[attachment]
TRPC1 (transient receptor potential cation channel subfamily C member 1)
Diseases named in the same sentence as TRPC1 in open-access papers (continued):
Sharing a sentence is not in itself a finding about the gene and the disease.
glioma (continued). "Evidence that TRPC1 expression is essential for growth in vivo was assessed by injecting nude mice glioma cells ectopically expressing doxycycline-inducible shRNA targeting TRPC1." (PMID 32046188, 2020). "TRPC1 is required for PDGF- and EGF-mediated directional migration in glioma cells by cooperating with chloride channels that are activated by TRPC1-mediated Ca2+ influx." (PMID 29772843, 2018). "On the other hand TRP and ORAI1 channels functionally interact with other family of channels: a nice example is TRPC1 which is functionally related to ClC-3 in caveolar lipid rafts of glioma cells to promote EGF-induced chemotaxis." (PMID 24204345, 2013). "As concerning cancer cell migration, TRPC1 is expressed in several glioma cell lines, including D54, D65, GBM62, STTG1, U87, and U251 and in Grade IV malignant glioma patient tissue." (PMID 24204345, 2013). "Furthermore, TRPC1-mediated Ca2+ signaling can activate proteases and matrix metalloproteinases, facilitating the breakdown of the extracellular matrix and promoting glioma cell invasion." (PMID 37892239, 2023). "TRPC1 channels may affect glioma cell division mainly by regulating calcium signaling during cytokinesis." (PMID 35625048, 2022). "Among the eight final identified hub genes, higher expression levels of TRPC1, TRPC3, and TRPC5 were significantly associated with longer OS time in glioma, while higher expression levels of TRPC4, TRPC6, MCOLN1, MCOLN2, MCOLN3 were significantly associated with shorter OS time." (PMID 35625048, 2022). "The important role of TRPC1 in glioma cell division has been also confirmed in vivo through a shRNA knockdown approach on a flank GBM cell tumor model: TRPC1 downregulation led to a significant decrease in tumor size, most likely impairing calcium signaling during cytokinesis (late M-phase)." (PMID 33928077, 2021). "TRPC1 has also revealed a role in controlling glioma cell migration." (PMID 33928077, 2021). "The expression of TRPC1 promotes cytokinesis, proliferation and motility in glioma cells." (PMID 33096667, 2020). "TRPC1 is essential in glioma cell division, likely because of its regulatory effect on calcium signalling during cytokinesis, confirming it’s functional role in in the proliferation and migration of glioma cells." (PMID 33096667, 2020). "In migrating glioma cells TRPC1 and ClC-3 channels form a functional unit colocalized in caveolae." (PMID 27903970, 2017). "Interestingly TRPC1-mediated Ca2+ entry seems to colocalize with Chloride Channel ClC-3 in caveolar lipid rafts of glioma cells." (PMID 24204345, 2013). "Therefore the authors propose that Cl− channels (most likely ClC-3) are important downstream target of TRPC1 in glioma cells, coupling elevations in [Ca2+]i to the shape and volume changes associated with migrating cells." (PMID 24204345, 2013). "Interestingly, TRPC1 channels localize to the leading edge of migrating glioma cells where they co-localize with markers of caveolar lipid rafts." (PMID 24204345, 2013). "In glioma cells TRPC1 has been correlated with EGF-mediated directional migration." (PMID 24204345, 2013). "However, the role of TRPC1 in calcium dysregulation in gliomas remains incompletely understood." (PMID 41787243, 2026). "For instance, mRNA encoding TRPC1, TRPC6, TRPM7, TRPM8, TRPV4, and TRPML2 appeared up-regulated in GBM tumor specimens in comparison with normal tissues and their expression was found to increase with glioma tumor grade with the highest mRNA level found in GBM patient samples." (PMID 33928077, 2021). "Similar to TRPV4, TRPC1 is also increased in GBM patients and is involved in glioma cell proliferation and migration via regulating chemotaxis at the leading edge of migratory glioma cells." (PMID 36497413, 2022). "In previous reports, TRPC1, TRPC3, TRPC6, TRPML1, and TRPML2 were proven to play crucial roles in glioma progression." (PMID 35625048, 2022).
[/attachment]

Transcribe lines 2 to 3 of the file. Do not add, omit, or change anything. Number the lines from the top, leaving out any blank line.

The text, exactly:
Diseases named in the same sentence as TRPC1 in open-access papers (continued):
Sharing a sentence is not in itself a finding about the gene and the disease.